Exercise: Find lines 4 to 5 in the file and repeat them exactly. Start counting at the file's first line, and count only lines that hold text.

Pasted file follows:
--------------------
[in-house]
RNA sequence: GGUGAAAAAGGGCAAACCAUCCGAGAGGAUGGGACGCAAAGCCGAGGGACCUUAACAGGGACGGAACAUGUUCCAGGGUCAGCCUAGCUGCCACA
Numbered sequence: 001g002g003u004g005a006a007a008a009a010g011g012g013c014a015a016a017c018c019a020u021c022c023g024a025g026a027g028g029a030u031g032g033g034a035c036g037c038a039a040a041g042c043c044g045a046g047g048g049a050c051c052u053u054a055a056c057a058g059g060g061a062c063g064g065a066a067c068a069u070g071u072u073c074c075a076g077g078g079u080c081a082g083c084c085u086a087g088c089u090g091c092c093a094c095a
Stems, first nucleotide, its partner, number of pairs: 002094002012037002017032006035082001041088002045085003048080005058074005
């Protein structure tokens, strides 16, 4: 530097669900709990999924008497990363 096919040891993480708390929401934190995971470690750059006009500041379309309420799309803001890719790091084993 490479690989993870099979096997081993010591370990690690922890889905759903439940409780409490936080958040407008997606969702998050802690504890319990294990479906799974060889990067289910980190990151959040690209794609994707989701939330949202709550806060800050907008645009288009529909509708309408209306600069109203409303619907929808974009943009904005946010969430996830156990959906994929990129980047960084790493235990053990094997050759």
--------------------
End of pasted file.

Stems, first nucleotide, its partner, number of pairs: 002094002012037002017032006035082001041088002045085003048080005058074005
């Protein structure tokens, strides 16, 4: 530097669900709990999924008497990363 096919040891993480708390929401934190995971470690750059006009500041379309309420799309803001890719790091084993 490479690989993870099979096997081993010591370990690690922890889905759903439940409780409490936080958040407008997606969702998050802690504890319990294990479906799974060889990067289910980190990151959040690209794609994707989701939330949202709550806060800050907008645009288009529909509708309408209306600069109203409303619907929808974009943009904005946010969430996830156990959906994929990129980047960084790493235990053990094997050759």